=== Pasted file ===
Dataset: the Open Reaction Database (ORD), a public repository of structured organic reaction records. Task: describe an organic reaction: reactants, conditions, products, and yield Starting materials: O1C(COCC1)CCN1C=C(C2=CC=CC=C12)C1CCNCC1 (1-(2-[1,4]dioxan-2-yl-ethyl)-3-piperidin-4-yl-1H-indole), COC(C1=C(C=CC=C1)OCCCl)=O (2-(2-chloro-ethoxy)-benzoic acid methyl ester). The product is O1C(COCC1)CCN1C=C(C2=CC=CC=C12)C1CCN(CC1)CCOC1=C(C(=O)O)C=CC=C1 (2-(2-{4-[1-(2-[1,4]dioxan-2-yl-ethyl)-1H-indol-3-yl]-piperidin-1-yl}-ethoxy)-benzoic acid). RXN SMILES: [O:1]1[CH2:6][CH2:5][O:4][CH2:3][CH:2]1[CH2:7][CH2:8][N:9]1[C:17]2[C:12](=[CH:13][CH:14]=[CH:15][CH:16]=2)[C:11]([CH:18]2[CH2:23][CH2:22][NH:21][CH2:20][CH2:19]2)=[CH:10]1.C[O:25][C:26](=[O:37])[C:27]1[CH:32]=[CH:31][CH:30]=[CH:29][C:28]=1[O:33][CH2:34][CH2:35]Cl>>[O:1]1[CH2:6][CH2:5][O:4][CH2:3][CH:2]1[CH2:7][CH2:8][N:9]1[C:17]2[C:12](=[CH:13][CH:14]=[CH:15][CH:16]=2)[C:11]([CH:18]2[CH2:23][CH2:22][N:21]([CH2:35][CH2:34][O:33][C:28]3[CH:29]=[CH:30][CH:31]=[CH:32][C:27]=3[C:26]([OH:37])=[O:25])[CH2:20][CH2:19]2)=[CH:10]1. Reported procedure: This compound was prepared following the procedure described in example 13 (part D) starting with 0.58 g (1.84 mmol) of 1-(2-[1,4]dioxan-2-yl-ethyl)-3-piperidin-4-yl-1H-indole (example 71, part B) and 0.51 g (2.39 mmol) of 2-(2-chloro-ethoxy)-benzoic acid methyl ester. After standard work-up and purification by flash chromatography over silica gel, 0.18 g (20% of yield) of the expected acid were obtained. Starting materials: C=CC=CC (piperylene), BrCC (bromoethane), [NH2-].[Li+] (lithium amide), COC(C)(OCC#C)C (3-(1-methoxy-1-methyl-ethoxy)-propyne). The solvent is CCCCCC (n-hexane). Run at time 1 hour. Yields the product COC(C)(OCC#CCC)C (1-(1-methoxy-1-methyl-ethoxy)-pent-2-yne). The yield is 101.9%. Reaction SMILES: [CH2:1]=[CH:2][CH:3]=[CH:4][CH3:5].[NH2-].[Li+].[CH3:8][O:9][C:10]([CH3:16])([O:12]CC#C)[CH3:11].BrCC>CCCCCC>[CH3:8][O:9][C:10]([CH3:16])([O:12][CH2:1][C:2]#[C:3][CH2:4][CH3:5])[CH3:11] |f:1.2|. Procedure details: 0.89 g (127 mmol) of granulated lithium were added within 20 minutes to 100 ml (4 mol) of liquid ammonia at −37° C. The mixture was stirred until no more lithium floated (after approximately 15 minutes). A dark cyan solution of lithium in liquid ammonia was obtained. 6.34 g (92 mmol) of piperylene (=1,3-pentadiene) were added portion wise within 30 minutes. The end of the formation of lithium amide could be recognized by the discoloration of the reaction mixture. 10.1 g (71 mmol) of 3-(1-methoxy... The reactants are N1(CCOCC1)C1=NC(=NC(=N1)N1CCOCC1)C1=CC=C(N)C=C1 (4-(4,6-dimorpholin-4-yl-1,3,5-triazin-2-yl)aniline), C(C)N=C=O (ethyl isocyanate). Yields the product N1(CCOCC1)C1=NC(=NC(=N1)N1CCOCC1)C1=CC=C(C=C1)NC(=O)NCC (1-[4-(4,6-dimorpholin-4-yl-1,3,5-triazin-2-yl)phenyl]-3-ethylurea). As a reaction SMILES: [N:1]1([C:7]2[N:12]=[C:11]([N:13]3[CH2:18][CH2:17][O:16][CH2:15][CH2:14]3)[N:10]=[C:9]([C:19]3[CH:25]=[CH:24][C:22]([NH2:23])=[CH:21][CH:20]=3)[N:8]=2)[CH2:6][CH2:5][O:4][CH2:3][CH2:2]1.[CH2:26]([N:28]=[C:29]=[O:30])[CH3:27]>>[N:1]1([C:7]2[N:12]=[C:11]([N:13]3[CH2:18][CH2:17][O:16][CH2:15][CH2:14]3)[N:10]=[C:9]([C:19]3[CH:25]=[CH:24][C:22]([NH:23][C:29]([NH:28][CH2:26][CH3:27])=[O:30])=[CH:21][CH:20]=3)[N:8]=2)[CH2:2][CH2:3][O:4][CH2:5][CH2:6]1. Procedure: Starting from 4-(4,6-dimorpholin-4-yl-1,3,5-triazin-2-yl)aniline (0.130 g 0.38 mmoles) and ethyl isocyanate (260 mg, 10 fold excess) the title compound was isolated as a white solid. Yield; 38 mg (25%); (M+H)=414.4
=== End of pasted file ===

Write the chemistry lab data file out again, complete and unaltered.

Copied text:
Dataset: the Open Reaction Database (ORD), a public repository of structured organic reaction records. Task: describe an organic reaction: reactants, conditions, products, and yield Starting materials: O1C(COCC1)CCN1C=C(C2=CC=CC=C12)C1CCNCC1 (1-(2-[1,4]dioxan-2-yl-ethyl)-3-piperidin-4-yl-1H-indole), COC(C1=C(C=CC=C1)OCCCl)=O (2-(2-chloro-ethoxy)-benzoic acid methyl ester). The product is O1C(COCC1)CCN1C=C(C2=CC=CC=C12)C1CCN(CC1)CCOC1=C(C(=O)O)C=CC=C1 (2-(2-{4-[1-(2-[1,4]dioxan-2-yl-ethyl)-1H-indol-3-yl]-piperidin-1-yl}-ethoxy)-benzoic acid). RXN SMILES: [O:1]1[CH2:6][CH2:5][O:4][CH2:3][CH:2]1[CH2:7][CH2:8][N:9]1[C:17]2[C:12](=[CH:13][CH:14]=[CH:15][CH:16]=2)[C:11]([CH:18]2[CH2:23][CH2:22][NH:21][CH2:20][CH2:19]2)=[CH:10]1.C[O:25][C:26](=[O:37])[C:27]1[CH:32]=[CH:31][CH:30]=[CH:29][C:28]=1[O:33][CH2:34][CH2:35]Cl>>[O:1]1[CH2:6][CH2:5][O:4][CH2:3][CH:2]1[CH2:7][CH2:8][N:9]1[C:17]2[C:12](=[CH:13][CH:14]=[CH:15][CH:16]=2)[C:11]([CH:18]2[CH2:23][CH2:22][N:21]([CH2:35][CH2:34][O:33][C:28]3[CH:29]=[CH:30][CH:31]=[CH:32][C:27]=3[C:26]([OH:37])=[O:25])[CH2:20][CH2:19]2)=[CH:10]1. Reported procedure: This compound was prepared following the procedure described in example 13 (part D) starting with 0.58 g (1.84 mmol) of 1-(2-[1,4]dioxan-2-yl-ethyl)-3-piperidin-4-yl-1H-indole (example 71, part B) and 0.51 g (2.39 mmol) of 2-(2-chloro-ethoxy)-benzoic acid methyl ester. After standard work-up and purification by flash chromatography over silica gel, 0.18 g (20% of yield) of the expected acid were obtained. Starting materials: C=CC=CC (piperylene), BrCC (bromoethane), [NH2-].[Li+] (lithium amide), COC(C)(OCC#C)C (3-(1-methoxy-1-methyl-ethoxy)-propyne). The solvent is CCCCCC (n-hexane). Run at time 1 hour. Yields the product COC(C)(OCC#CCC)C (1-(1-methoxy-1-methyl-ethoxy)-pent-2-yne). The yield is 101.9%. Reaction SMILES: [CH2:1]=[CH:2][CH:3]=[CH:4][CH3:5].[NH2-].[Li+].[CH3:8][O:9][C:10]([CH3:16])([O:12]CC#C)[CH3:11].BrCC>CCCCCC>[CH3:8][O:9][C:10]([CH3:16])([O:12][CH2:1][C:2]#[C:3][CH2:4][CH3:5])[CH3:11] |f:1.2|. Procedure details: 0.89 g (127 mmol) of granulated lithium were added within 20 minutes to 100 ml (4 mol) of liquid ammonia at −37° C. The mixture was stirred until no more lithium floated (after approximately 15 minutes). A dark cyan solution of lithium in liquid ammonia was obtained. 6.34 g (92 mmol) of piperylene (=1,3-pentadiene) were added portion wise within 30 minutes. The end of the formation of lithium amide could be recognized by the discoloration of the reaction mixture. 10.1 g (71 mmol) of 3-(1-methoxy... The reactants are N1(CCOCC1)C1=NC(=NC(=N1)N1CCOCC1)C1=CC=C(N)C=C1 (4-(4,6-dimorpholin-4-yl-1,3,5-triazin-2-yl)aniline), C(C)N=C=O (ethyl isocyanate). Yields the product N1(CCOCC1)C1=NC(=NC(=N1)N1CCOCC1)C1=CC=C(C=C1)NC(=O)NCC (1-[4-(4,6-dimorpholin-4-yl-1,3,5-triazin-2-yl)phenyl]-3-ethylurea). As a reaction SMILES: [N:1]1([C:7]2[N:12]=[C:11]([N:13]3[CH2:18][CH2:17][O:16][CH2:15][CH2:14]3)[N:10]=[C:9]([C:19]3[CH:25]=[CH:24][C:22]([NH2:23])=[CH:21][CH:20]=3)[N:8]=2)[CH2:6][CH2:5][O:4][CH2:3][CH2:2]1.[CH2:26]([N:28]=[C:29]=[O:30])[CH3:27]>>[N:1]1([C:7]2[N:12]=[C:11]([N:13]3[CH2:18][CH2:17][O:16][CH2:15][CH2:14]3)[N:10]=[C:9]([C:19]3[CH:25]=[CH:24][C:22]([NH:23][C:29]([NH:28][CH2:26][CH3:27])=[O:30])=[CH:21][CH:20]=3)[N:8]=2)[CH2:2][CH2:3][O:4][CH2:5][CH2:6]1. Procedure: Starting from 4-(4,6-dimorpholin-4-yl-1,3,5-triazin-2-yl)aniline (0.130 g 0.38 mmoles) and ethyl isocyanate (260 mg, 10 fold excess) the title compound was isolated as a white solid. Yield; 38 mg (25%); (M+H)=414.4